A bunionette is very similar to a bunion, except that it is found on the pinky toe. It is also known as a tailor’s bunion. (This is because tailors once sat cross-legged all day with the outside edge of their feet rubbing on the ground causing a pressure area at the bottom of their little toe.) With very few people working as tailors today, bunionette’s are more commonly caused by shoes that are too narrow.
A bunionette is found where the small toe connects to the foot. This joint is called the metatarsophalangeal joint and is where a metatarsal (a long bone in the foot) connects with a phalange (a small bone in the base of the toe). A bunionette is the abnormal bump on the end of the metatarsal bone. It looks like a bunion, but for the little toe. Bunionettes are formed from two main causes. The most common reason is wearing inappropriately narrow shoes or not increasing shoe width as the foot naturally widens during the aging process. Bunionettes may also be caused by a bowing of the metatarsal bone, but this occurs only in a small number of people. Both causes of bunionettes can lead to a boney bump constantly rubbing on shoes which may cause calluses to form.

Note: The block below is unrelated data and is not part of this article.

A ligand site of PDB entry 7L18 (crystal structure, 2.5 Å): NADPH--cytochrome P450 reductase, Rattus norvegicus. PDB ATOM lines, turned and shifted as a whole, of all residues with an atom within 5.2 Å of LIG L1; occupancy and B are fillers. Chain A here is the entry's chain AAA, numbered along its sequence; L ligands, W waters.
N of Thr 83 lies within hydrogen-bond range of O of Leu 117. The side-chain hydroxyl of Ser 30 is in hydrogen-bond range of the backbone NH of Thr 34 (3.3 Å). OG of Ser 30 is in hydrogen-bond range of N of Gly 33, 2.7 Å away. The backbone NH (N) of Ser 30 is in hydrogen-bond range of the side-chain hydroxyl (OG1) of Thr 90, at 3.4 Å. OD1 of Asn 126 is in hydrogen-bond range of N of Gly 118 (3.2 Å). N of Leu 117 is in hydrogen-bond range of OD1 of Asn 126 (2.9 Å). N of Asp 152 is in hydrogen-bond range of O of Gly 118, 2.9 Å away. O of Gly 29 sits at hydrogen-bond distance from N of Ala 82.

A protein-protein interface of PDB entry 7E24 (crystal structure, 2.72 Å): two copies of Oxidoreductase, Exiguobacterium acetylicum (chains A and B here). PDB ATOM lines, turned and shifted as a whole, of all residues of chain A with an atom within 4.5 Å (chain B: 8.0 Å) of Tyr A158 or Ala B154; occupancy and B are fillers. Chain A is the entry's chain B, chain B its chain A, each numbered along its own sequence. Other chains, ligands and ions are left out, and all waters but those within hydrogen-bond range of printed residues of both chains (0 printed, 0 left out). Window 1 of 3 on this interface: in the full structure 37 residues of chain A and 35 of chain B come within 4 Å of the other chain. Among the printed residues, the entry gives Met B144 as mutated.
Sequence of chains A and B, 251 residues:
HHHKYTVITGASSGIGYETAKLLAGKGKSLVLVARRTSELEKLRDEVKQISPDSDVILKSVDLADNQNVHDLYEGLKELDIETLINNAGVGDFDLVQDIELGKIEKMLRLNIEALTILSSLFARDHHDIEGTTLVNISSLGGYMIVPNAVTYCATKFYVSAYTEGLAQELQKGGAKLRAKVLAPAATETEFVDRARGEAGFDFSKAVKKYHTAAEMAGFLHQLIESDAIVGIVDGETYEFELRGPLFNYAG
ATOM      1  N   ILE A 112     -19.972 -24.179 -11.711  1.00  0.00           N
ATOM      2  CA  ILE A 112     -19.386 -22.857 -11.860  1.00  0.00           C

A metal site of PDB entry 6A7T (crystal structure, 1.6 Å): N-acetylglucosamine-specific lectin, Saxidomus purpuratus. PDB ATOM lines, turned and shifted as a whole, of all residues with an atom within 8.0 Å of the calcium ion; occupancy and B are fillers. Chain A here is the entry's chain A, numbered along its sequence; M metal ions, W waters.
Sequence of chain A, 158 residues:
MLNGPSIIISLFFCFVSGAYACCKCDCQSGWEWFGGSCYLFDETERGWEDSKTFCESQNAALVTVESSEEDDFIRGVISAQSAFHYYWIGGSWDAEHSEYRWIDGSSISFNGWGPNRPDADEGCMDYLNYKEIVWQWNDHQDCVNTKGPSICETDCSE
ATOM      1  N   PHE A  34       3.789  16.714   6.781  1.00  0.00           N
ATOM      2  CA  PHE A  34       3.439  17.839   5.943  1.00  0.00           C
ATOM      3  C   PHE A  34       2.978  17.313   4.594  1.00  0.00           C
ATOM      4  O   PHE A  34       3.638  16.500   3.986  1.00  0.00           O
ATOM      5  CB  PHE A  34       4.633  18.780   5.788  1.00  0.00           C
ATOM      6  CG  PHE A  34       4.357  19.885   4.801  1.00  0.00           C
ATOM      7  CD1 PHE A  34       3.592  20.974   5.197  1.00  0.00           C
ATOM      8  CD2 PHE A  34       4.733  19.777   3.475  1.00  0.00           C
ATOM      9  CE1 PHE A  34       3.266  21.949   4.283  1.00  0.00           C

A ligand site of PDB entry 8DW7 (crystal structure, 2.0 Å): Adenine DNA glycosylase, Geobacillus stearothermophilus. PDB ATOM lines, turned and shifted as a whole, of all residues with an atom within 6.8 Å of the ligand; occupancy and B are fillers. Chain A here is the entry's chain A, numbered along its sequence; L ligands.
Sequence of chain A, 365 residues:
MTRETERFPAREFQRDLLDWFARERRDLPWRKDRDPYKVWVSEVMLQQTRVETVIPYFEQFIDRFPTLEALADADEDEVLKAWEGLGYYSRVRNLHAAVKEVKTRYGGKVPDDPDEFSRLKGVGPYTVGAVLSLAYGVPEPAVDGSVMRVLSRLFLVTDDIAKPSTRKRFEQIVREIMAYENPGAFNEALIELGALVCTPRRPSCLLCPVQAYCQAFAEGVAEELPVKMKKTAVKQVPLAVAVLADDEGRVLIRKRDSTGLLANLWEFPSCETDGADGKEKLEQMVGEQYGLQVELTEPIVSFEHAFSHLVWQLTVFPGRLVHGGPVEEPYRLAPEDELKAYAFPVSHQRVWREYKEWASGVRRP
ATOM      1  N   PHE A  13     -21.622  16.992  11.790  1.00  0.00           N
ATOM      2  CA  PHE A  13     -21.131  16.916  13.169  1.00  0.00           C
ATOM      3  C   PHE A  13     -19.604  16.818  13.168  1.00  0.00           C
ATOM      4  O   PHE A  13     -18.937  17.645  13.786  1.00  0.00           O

The easiest method to decrease the pain caused by a bunionette is to stop the rubbing. This can be accomplished by changing shoe gear, placing a pad over the area, or by removing the callus. Calluses can be removed effortlessly and without pain by the podiatrists at Fenton Foot Care. The doctors will diagnosis a bunionette through a physical examination and use of x-ray. If the bunionette’s symptoms aren’t reduced through shoe gear, padding, or callus removal, surgery is always a possibility. Surgeons typically use two different procedures to treat bunionettes. They may look to either remove the bump or change the shape and angle of the metatarsal. After surgery, patients use a post-op shoe for a short period of time before returning to their normal shoes.